# LSAT Logical Reasoning : Determining which answer most strengthens the argument

## Example Questions

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### Example Question #1 : Determining Which Answer Most Strengthens The Argument

It is immoral for a government to enter a war unless its own citizens have been attacked. To avoid taking immoral action, governments should receive international approval before entering a war in another country, no matter the cost.

Which of the following, if true, provides the most support for the argument?

Governments increase casualties by joining wars in other countries

A government will not receive international approval to join a war when its citizens have not been attacked

There is usually international approval for a government that goes to war after its citizens are attacked

Some governments have caused international turmoil by entering wars without international approval

Governments often save lives by entering wars in other countries

A government will not receive international approval to join a war when its citizens have not been attacked

Explanation:

An apparent weakness of the argument is that a government might receive international approval for going to war even when its citizens have not been attacked. If a government could never receive international approval for such a war, then this would no longer be a weakness.

### Example Question #31 : Lsat Logical Reasoning

When car manufacturers place a high priority on generating large profits, they neglect their responsibility to make safe cars. Those manufacturers with the highest profits also make the most unsafe cars. Car manufacturers should be less concerned with generating large profits in order to improve car safety.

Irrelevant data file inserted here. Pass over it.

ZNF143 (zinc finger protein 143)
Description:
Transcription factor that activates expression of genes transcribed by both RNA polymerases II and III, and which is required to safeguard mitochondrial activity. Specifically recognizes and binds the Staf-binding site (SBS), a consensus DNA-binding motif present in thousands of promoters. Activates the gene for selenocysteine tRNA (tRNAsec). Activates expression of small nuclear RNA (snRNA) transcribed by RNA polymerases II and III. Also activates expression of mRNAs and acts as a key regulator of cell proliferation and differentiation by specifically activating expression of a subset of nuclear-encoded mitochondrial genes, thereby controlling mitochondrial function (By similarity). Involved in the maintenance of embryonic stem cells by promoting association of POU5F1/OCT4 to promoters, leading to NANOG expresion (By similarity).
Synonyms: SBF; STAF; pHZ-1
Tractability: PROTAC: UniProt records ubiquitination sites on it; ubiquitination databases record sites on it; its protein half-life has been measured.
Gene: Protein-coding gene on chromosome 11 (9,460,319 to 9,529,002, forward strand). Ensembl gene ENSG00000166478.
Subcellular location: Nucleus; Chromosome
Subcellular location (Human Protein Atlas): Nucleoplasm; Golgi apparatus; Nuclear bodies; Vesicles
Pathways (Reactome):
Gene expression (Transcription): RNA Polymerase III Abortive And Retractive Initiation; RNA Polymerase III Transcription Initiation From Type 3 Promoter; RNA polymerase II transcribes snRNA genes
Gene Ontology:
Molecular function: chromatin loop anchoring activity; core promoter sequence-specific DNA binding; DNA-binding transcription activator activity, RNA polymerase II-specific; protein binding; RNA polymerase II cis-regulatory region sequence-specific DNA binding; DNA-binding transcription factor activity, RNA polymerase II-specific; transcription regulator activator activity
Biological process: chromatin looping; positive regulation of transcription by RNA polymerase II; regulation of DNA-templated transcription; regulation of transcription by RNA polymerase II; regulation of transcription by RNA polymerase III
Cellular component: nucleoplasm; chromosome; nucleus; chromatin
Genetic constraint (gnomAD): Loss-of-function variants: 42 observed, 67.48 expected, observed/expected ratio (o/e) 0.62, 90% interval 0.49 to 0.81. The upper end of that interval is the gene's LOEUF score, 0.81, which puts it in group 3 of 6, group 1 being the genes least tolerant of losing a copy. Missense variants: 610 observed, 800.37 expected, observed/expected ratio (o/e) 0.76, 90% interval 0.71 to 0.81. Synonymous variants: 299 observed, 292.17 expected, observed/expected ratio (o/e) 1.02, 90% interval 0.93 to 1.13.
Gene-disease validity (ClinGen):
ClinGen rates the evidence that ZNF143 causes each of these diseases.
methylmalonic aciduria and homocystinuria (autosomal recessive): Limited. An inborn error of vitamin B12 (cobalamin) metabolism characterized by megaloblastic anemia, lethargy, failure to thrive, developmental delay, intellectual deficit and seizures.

Which of the following, if true, most strengthens the argument?

Car safety can be improved with little effort on the part of car manufacturers

The car manufacturers with the highest profits also place a high priority on generating large profits

Car manufacturers that make the safest cars also give large amounts of money to charities

When car manufacturers reduce their priority on generating large profits, their profits actually increase

All car manufacturers expend approximately the same resources on car safety

The car manufacturers with the highest profits also place a high priority on generating large profits

Explanation:

The argument states that manufacturers with the highest profits also make the most unsafe cars.  This is only supporting evidence, however, if manufacturers with the highest profits also place the highest priority on profits.

### Example Question #1 : Determining Which Answer Most Strengthens The Argument

Common perceptions aside, people are safer from crime in urban areas than in rural areas. The reason for this is that there are more people available to prevent crimes in urban areas and police can respond more quickly than in rural areas. For instance, a person who yells for help after being robbed is more likely to be heard in an urban area. It is also likely that a police officer will arrive more quickly because there are more of them in urban areas.

Which of the following, if true, most strengthens the argument?

On average, police respond to urban crime scenes twice as fast as rural crime scenes

A higher percentage of crimes take place on the streets in urban areas than in rural areas

Crimes in rural areas tend to be less dangerous than in urban areas, although the overall number of crimes is comparable

Crime rates are similar in both urban and rural areas

People in urban areas are less likely to respond to a yell for help than in rural areas

On average, police respond to urban crime scenes twice as fast as rural crime scenes

Explanation:

The fact that police officers respond more quickly in urban areas than in rural areas directly supports a central premise of the argument and, ultimately, the conclusion. Several of the incorrect answers appear to provide some support for the ultimate conclusion, but they do not provide support for the particular reasoning of the argument.

### Example Question #1 : Strengthen/Support

The Democratic Party, despite being more popular than the Republicans in a recent national poll, will not retake the House of Representatives this upcoming election. This poll does not account for the fact that most incumbent Republicans poll much higher than the rest of their party, the Democratic Party does not have eligible candidates to challenge most seats, nor that recent changes in election laws give the better-funded Republican Party the opportunity to flood television with attack advertisements.

Which of the following, if true, most strengthens the argument made in the passage above?